People have a capacity to order the top one and bottom two items on the list by 67%. So, a chef will put together a beautiful menu of great food. Then he'll do something like price an item at $8. I'd never price an item at $8. It's either $7.95 or its $8.95, you're not leaving 95 cents on the table every time. Your perception goes to $8.
We are in the business of making money; so what I'll do is I'll look at a chef's menu and raise the prices. I know the sweet spot of a menu where it lands, a two-pound menu where it lands. I will simply take a chef's menu, move stuff around, box his highest profit contributors, shadow the second most, list properly his third most, do it in appetizers, entrees, desserts, and I'll increase your sales overnight every time. That's the science of human behavior. That's what makes this business exciting to me.
So what I'll do is when you walk in to a bar, I'll steer your eyes to where I want you to look. Now, when you look at a menu, I'm steering your eyes to what I want to sell you. Why do I want to sell it to you? Because it's great, number one. It's my signature item, I put my hat on it. It's incredibly profitable. I know you're going to love it, I've selected it right. By design, I determine what you buy. So that's the science of hospitality. That's the difference between a guy who just makes food and a guy who knows how to sell it.
SI: Can you adapt these ideas for a lot of different places? Because this is a sports bar, obviously.
JT: Yes. For example, working for a very high end 5-star restaurant company or working for a sports bar like this. Here I give you a coupon to come in for a free appetizer. There, I'd give you an invitation for a chef's tasting for appetizers. It's the same damn thing. It's just a different presentation. At the end of the day, I have to get people through the door. Doesn't matter if it's 5-star, 4-star, or fast food. There's other sciences even in that. If I give you 20% off something, then that mathematically equals $4 for some things. If I give $2 off, that's twice the redemption, because people react more to dollar amounts then they do to percents.
SI: How do you know all this? How did you find out these statistics?
JT: Well, I've been doing it for 30 years. I work for a database and we've tracked everything we've done for over 35 years. But you know, we study the sciences. For example, Ryan wakes up in the morning and says, 'I want to sell more prime rib than anybody in LA.' You call the restaurant, and they say, 'Best prime rib in L.A.!' You walk in, and they say, "Here for the prime rib? It's the best in L.A.!' You walk to the table, the waitress says 'Have the prime rib, it's unbelievable.' Open the menu, at the top in a box is...
SI: Prime rib.
JT: I raise their sales overnight, just because I want to. And restaurants don't do that. They create a free for all. And a free for all often isn't fun for you. Who wants a five to six page menu? It's tedious work to figure out not only what you want, but maybe what you should have. You want to order what we're good at. So how do I make you more comfortable? That's their baby, make it center stage. I make the menu more enjoyable by steering you.
SI: If you were to break down your top biggest mistakes that restaurants make, what would they be?
JT: Well a) not understanding that we're not in a business of producing products. We're producing reactions. Products are vehicles, as I said. Don't manage it from the kitchen. Manage it from the office. I manage business by the look on your face. I need to watch every plate at every table or I can't sleep at night. If I don't interact with you when you walk in the door I can't sleep at night. If your feet aren't tapping while the music is playing, forget the dance floor, that's a whole separate matter. I have to know these things, and that is my business.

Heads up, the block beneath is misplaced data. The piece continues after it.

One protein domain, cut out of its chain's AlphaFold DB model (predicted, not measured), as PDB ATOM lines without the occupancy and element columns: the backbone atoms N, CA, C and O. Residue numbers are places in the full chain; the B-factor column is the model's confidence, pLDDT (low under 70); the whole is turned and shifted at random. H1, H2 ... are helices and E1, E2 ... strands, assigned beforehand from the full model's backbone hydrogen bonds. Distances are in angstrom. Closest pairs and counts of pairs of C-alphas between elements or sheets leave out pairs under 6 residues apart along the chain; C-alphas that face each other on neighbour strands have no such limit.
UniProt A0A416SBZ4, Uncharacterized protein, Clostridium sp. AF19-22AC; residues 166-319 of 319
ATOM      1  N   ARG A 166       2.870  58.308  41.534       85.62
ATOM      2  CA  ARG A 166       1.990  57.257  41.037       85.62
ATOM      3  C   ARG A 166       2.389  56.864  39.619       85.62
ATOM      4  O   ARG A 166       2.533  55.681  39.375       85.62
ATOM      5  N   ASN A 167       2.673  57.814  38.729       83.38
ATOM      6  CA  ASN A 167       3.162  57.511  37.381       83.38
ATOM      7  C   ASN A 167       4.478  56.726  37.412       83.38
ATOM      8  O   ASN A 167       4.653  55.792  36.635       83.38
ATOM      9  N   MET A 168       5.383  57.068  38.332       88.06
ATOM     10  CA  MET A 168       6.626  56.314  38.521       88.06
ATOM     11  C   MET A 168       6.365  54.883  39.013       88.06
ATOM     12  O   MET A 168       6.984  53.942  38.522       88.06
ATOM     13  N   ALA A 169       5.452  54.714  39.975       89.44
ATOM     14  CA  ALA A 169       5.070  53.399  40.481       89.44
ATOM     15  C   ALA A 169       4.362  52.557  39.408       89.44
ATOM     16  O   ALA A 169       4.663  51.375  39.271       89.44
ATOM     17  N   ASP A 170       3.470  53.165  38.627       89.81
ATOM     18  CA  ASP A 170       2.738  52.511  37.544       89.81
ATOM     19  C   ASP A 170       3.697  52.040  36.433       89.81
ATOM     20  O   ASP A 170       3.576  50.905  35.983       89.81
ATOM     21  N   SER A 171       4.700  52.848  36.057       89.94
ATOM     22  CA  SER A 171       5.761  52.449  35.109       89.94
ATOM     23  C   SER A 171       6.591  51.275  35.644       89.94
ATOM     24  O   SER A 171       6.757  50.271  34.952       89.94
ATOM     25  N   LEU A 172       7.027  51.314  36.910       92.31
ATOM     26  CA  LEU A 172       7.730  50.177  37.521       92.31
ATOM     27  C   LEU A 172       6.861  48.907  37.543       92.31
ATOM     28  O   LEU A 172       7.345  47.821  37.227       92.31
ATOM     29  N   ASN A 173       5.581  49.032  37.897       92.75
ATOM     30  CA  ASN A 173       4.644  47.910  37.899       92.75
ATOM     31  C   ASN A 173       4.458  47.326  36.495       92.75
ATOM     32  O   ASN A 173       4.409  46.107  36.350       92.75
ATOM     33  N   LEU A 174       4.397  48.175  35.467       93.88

We teach employees three things: personal dynamics, how to present your personal self. When customers walk in, let your personality shine. We teach people to be personally dynamic, not the uniform. We hate the word uniform in every way, shape, and form.
Next is the concept of mechanical dynamics. It's one of the most important sciences above business. For example, go to a fine steak house, pick something everybody wants, lights are low, waiters walk slow. Go to Denny's, waiters walk fast. Waiters walk fast, and that steak isn't worth $60. Turn the lights up high and the steak isn't worth $60. That's the science of hospitality. Slow the pace down in a high-energy night-club and that doesn't work anymore. The pace at which people walk, the movement, all the mechanical dynamics of the business drive energy, drive value. It's subliminal.
The last element that we teach is interactive dynamics, which is the science of making you feel special. If my employees do what they're supposed to do, they'll walk in and say wow that's a really cool tie, those are killer shoes. My people are trained to look at what makes you feel good, and then mention it. So what we do is personal dynamics, mechanical dynamics, and interactive dynamics. We build relationships. The most important thing is understanding reactions.
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The next element is understanding the difference between teaching and training. In the industry, we use the word training, but we don't train anybody. Training is behavior modification. If people don't look in your eyes when they talk to you, you can't change that. If people don't have energy, or they talk slow, you can't change that. So we don't train anyone. All we do is teach people how to work in our business. So if you accept the fact that I have to create guest reactions, you've got to have the right types of people In your business to do it, which means you've got to get the bad ones out, and the right ones in.
Another element is understanding where we go in this business. Everything is to make money. Your curb appeal, your logo, where you put your liquor bottles, the color of the menu, price point, the unforms, the shadowing, everything is about making money. The best reactions always make the most money.
Bar Rescue premieres on Sunday, July 17th at 10 p.m. on Spike.
Follow Ali Trachta on Twitter @MySo_CalLife.